4

The following works but there's probably some more clever version. Explanation of the query's logic: We first find how many "resets" have been done up to and including the current row by counting the not nulls of the reset_val column, so we can separate the rows into subgroups. We also use another window function LAST_VALUE() with IGNORE NULLS, so we can ...


1

First, we need to get a list of all buckets. if you already have a table buckets with all bucket_id (as PK), this part is not needed: with buckets (bucket_id) as ( select distinct bucket_id from table_x ) , Then we get all bucket couples and the count of their common items - through a self-join: couples (bucket_a, bucket_b, cnt) as ( ...


0

Here's a "single pass" query that will get you the information you're after, but not in the format you wish: you'll get a single row with one column for each pair of buckets (and for each bucket individually). with item_counts as ( select item_id , sum(case when bucket_id = 'A' then 1 else 0 end) is_a , sum(case when bucket_id = 'B' then 1 else 0 end) ...


0

Bad answer, because in your note you say you don't want a join. But, just in case someone wants to use a join: select a.bucket_id, b.bucket_id, count(a.item_id) from mytable as a left outer join mytable as b on b.item_id=a.item_id and b.bucker_id<>a.bucket_id group by a.bucket_id, b.bucket_id order by a.bucket_id, b.bucket_id; (thinking further for ...


0

I'm successfully able to create a scheduler for my MV to refresh every minutes if the status stallness is not FRESH. Here's my solutions : I created a schedules to be used in my scheduler: BEGIN sys.dbms_scheduler.create_schedule( repeat_interval => 'FREQ=MINUTELY', start_date => to_timestamp_tz('2015-06-09 01:41:55 Asia/Jakarta', ...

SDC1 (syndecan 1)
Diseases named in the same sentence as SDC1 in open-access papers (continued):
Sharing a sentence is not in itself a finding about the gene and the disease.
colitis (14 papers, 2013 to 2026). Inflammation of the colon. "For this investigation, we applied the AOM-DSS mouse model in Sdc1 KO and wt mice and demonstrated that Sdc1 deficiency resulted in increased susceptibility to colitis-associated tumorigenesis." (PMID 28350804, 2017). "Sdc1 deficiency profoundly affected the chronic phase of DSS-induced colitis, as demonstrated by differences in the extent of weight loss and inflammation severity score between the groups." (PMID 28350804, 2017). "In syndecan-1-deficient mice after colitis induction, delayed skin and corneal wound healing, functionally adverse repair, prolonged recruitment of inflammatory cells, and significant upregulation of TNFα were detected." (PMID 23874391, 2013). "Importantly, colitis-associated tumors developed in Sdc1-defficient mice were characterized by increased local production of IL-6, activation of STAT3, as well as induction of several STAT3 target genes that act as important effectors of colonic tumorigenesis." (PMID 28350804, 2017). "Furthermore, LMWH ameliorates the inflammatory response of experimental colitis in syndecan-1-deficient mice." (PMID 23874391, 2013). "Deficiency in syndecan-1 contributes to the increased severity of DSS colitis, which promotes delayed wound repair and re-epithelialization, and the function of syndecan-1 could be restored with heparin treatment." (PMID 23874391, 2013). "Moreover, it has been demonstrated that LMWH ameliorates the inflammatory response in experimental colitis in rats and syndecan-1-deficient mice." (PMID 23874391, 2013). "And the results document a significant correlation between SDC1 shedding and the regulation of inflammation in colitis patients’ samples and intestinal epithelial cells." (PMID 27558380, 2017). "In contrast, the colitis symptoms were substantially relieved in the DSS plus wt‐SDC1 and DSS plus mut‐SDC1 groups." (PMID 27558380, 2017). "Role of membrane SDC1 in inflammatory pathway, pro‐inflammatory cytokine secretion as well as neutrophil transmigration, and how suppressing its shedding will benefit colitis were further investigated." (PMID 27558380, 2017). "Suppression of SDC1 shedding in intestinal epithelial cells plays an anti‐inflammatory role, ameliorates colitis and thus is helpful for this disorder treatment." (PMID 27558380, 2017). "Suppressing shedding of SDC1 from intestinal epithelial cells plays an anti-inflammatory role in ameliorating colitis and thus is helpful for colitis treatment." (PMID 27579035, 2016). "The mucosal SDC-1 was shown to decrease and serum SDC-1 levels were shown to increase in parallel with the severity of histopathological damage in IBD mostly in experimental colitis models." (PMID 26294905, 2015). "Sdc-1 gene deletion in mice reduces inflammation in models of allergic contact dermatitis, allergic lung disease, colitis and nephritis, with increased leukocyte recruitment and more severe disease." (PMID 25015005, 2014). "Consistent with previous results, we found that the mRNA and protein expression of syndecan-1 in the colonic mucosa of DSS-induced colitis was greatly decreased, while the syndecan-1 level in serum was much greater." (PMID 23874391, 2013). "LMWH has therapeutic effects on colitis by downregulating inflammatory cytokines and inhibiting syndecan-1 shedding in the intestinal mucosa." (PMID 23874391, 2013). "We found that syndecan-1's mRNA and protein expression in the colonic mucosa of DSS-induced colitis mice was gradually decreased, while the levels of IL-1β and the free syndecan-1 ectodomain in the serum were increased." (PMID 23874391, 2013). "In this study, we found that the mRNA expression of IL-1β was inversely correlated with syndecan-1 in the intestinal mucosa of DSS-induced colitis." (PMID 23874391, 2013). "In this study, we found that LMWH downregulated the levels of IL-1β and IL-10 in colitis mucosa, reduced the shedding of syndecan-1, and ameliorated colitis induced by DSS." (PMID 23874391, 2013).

1

No, Oracle does not take advantage of that security policy and always zeroes out the files before writing to them. I have no idea whether ASM behaves in a different way, but in the filesystem files are always initialized.


0

sqlplus user/password as sysdba uses OS authentication by default, and bypasses the username and password check, so as you said, you can provide any password or username. Logging in from SQL Developer requires a remote session. For a remote SYSDBA connection, you need the following: set remote_login_passwordfile to EXCLUSIVE or SHARED, but not NONE create ...


0

The reason for the databa block corruption is that ther was data inserted in the table with nologging in the timespan between the begin of the backup and '01-JUN-2015 02:00:00'. So the information needed to fully restore the datafiles (by applying the archive log) is not contained in the archives log. Mainly there are two possibilities for you: 1) you try ...


0

You can use TO_TIMESTAMP_TZ Function: SELECT TO_TIMESTAMP_TZ('150601172623+0530', 'RRMMDDHH24MISS+TZHTZM'), TO_TIMESTAMP_TZ('150601172041+0530', 'RRMMDDHH24MISS+TZHTZM') FROM dual; 2015-06-01 17:26:23.000000000 +05:30 2015-06-01 17:20:41.000000000 +05:30



Top 50 recent answers are included